In Event Horizon (2007), which has been shown in London, Rotterdam, and New York, Gormley sited 31 body forms atop rooftops, riverbanks, and sidewalks within the dense urban environment. In One & Other (2009), a project for the Fourth Plinth in Trafalgar Square, London, he invited members of the public to create their own artwork on top of the plinth for one hour time slots over a period of 100 days.
"I would say that the whole way that I have approached the body is as a space, not a thing - not an object to be improved, idealised or whatever, but simply to be dwelt in."
- Antony Gormley
MARK DI SUVERO
(American, b. 1933)
Often regarded as one of the most important living American sculptors, Mark di Suvero began his steady rise to prominence in the 1960s with exhibitions at the March Gallery, NY (1958), Green Gallery, NY (1960), and his ground breaking solo exhibition at the Jardin de Tuileries, Paris (1975), where, as the first living artist bestowed with this honor, he exhibited the monumental, industrially informed works that have become synonymous with his name. That same year, di Suvero was given his first one-person American museum exhibition at the Whitney Museum of American Art, which included many smaller works that were similar in scale to the sculpture highlighted in this current exhibition.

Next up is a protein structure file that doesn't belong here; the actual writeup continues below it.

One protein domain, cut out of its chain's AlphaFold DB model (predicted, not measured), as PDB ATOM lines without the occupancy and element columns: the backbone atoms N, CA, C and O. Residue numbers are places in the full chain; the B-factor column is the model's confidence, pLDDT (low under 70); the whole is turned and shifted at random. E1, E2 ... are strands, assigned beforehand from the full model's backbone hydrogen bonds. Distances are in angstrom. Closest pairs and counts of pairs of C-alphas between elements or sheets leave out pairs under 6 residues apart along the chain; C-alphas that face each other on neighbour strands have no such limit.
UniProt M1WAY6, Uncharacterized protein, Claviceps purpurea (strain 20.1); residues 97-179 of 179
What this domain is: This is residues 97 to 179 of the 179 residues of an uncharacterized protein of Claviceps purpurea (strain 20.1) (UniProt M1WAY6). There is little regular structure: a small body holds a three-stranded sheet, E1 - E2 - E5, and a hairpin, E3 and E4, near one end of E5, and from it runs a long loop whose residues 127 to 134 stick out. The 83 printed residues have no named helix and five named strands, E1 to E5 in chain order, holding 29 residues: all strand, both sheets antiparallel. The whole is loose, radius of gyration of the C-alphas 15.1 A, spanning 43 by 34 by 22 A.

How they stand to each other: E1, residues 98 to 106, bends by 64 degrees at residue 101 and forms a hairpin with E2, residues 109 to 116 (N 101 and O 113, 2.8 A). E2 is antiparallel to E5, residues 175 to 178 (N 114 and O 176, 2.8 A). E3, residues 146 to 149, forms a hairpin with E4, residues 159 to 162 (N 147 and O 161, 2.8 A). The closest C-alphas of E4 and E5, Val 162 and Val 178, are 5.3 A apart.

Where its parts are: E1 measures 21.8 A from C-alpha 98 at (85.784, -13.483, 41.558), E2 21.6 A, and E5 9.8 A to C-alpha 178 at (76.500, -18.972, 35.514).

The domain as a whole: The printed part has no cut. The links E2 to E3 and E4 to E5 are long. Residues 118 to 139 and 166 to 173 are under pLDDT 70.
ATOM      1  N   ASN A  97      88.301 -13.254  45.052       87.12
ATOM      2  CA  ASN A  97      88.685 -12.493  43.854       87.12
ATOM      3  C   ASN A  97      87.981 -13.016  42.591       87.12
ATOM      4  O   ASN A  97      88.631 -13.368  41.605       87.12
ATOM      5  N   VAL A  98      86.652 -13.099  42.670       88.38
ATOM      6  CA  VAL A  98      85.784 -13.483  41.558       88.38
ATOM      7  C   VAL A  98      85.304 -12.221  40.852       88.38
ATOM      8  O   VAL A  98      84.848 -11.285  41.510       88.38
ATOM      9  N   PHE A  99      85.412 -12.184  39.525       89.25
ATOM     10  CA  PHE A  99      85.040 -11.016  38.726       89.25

Today, di Suvero is best known for his large outdoor sculpture – works such as Pax Jerusalem (1999) at the California Palace of the Legion of Honor, and Mother Peace (1969-70), at the Storm King Art Center, that demonstrate his long lasting commitment to public art. These large works require audience participation, begging for the type of meditative circumambulation that was popularized early on by the Greco-Romans and reemphasized by Michelangelo and his followers in the 1500s. This need for viewer interaction is a major tendency in di Suvero’s small scale sculpture as well.
“Participation inside a piece, where you don’t just stay as a static external observer but actually enter and change the piece itself; I think that is central to the work that I’m trying to do.”
- Mark di Suvero, in the 1978 documentary film North Star: Mark di Suvero, produced by François de Menil and Barbara Rose